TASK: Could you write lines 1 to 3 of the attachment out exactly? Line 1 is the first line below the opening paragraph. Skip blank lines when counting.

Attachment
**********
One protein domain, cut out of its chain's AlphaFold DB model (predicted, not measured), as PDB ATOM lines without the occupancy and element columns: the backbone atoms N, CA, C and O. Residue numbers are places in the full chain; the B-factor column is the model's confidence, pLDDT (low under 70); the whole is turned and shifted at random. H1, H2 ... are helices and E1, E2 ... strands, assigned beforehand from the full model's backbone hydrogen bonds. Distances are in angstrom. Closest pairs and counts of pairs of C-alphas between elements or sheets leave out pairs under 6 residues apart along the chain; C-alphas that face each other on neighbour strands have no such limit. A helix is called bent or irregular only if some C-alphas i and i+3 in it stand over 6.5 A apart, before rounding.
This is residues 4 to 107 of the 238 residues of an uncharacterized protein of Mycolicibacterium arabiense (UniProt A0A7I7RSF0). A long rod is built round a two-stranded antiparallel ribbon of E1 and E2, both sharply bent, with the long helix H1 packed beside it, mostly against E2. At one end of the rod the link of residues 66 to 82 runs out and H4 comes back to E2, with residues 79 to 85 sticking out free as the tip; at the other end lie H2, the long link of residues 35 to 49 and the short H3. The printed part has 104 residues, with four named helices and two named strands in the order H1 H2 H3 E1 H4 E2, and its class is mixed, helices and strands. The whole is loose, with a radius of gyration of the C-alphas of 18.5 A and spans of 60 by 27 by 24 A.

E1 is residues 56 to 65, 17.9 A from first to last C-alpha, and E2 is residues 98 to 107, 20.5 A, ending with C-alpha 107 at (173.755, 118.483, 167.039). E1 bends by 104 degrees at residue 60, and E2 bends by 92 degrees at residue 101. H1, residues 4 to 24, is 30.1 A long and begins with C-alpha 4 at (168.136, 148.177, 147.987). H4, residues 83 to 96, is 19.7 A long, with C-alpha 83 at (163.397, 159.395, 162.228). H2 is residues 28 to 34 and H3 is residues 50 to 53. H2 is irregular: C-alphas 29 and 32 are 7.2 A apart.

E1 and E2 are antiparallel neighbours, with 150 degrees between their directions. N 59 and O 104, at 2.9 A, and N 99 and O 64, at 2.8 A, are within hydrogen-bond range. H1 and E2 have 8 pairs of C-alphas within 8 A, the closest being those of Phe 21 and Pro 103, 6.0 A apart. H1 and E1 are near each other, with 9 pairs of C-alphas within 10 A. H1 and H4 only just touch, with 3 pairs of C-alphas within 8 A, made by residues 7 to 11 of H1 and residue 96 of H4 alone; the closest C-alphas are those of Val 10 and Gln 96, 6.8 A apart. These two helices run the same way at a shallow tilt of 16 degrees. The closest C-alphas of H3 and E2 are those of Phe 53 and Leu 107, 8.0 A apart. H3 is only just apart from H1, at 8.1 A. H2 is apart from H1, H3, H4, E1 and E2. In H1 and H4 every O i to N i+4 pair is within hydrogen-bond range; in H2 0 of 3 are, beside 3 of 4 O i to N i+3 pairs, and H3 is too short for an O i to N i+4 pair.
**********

This is residues 4 to 107 of the 238 residues of an uncharacterized protein of Mycolicibacterium arabiense (UniProt A0A7I7RSF0). A long rod is built round a two-stranded antiparallel ribbon of E1 and E2, both sharply bent, with the long helix H1 packed beside it, mostly against E2. At one end of the rod the link of residues 66 to 82 runs out and H4 comes back to E2, with residues 79 to 85 sticking out free as the tip; at the other end lie H2, the long link of residues 35 to 49 and the short H3. The printed part has 104 residues, with four named helices and two named strands in the order H1 H2 H3 E1 H4 E2, and its class is mixed, helices and strands. The whole is loose, with a radius of gyration of the C-alphas of 18.5 A and spans of 60 by 27 by 24 A.

E1 is residues 56 to 65, 17.9 A from first to last C-alpha, and E2 is residues 98 to 107, 20.5 A, ending with C-alpha 107 at (173.755, 118.483, 167.039). E1 bends by 104 degrees at residue 60, and E2 bends by 92 degrees at residue 101. H1, residues 4 to 24, is 30.1 A long and begins with C-alpha 4 at (168.136, 148.177, 147.987). H4, residues 83 to 96, is 19.7 A long, with C-alpha 83 at (163.397, 159.395, 162.228). H2 is residues 28 to 34 and H3 is residues 50 to 53. H2 is irregular: C-alphas 29 and 32 are 7.2 A apart.

E1 and E2 are antiparallel neighbours, with 150 degrees between their directions. N 59 and O 104, at 2.9 A, and N 99 and O 64, at 2.8 A, are within hydrogen-bond range. H1 and E2 have 8 pairs of C-alphas within 8 A, the closest being those of Phe 21 and Pro 103, 6.0 A apart. H1 and E1 are near each other, with 9 pairs of C-alphas within 10 A. H1 and H4 only just touch, with 3 pairs of C-alphas within 8 A, made by residues 7 to 11 of H1 and residue 96 of H4 alone; the closest C-alphas are those of Val 10 and Gln 96, 6.8 A apart. These two helices run the same way at a shallow tilt of 16 degrees. The closest C-alphas of H3 and E2 are those of Phe 53 and Leu 107, 8.0 A apart. H3 is only just apart from H1, at 8.1 A. H2 is apart from H1, H3, H4, E1 and E2. In H1 and H4 every O i to N i+4 pair is within hydrogen-bond range; in H2 0 of 3 are, beside 3 of 4 O i to N i+3 pairs, and H3 is too short for an O i to N i+4 pair.